Work has begun to cut windows into the Brutalist facade of the Central Library. (Courtesy Friends of the Central Atlanta Library)

Construction crews have begun the process of carving out space for new windows in the facade of the Central Library in Downtown Atlanta, forever altering famed architect Marcel Breuer’s Brutalist design. The inclusion of windows and interior renovations was favored in a public survey rather than demolishing the building to construct a new facility. Outcry from the public and advocacy from the Friends of the Central Atlanta Library prevented the Georgia Register of Historic Places-listed building from potentially meeting the wrecking ball. Once $50 million in renovations are complete, the library is expected to reopen next fall. Regarded for his role in the Bauhaus movement, the library, which opened in 1980, was Breuer’s last design work before he died. Read more at Curbed Atlanta.
Scores for the Milestone standardized test taken by students in grades 3 through 12 have been released for Atlanta Public Schools. According to a report in the AJC, at the elementary and middle school level, 80 percent of Atlanta schools increased the percentage of students scoring proficient and above on the tests, while 76 percent of high schools increased the percentage of students scoring proficient and above on the tests.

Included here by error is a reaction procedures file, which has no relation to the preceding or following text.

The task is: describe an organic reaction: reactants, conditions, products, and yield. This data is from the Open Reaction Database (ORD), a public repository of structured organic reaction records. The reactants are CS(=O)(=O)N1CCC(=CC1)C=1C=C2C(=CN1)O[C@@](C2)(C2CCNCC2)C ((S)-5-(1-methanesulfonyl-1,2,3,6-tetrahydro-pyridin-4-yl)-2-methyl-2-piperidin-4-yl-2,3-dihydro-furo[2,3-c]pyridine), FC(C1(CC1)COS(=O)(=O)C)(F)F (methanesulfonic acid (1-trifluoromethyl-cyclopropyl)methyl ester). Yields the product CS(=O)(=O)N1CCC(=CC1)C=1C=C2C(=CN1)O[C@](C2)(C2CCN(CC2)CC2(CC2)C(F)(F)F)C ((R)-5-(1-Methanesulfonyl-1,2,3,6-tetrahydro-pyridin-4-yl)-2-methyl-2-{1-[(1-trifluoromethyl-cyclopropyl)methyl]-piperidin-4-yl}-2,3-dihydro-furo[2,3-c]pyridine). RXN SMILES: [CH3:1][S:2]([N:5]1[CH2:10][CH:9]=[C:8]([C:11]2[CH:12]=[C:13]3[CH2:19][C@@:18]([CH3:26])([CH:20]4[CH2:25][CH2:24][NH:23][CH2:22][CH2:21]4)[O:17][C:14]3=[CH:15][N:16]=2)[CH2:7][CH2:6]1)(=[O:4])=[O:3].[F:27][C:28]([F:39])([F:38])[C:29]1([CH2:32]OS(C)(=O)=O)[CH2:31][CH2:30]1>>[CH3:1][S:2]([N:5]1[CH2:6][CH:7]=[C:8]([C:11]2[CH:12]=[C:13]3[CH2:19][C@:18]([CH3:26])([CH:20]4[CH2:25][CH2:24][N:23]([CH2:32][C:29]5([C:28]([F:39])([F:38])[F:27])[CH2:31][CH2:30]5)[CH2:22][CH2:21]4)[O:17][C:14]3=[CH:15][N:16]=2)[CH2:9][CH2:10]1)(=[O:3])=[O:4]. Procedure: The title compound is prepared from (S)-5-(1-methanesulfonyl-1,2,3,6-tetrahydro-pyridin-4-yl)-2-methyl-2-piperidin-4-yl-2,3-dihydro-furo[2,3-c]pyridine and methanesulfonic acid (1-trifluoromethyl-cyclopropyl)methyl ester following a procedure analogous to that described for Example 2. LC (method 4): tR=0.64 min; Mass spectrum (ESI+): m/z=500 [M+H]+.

Mayor Keisha Lance Bottoms has appointed of Dr. Angelica Geter Fugerson to serve as the first ever Chief Health Officer for the City of Atlanta. Fugerson is a 15-year health expert with experience working at the federal, state, and local levels. Her research and program experience have focused on HIV/AIDS and public health services as well as equity and health disparities in the Southern United States. The Chief Health Officer will focus on combating the leading causes of illness and disability in Atlanta, improving health literacy rates, and assessing emerging health needs to improve community health. A primary goal of the position will be to build coalitions across the city to reduce new HIV transmissions, asthma rates, diabetes, and other chronic illnesses affecting the Atlanta community.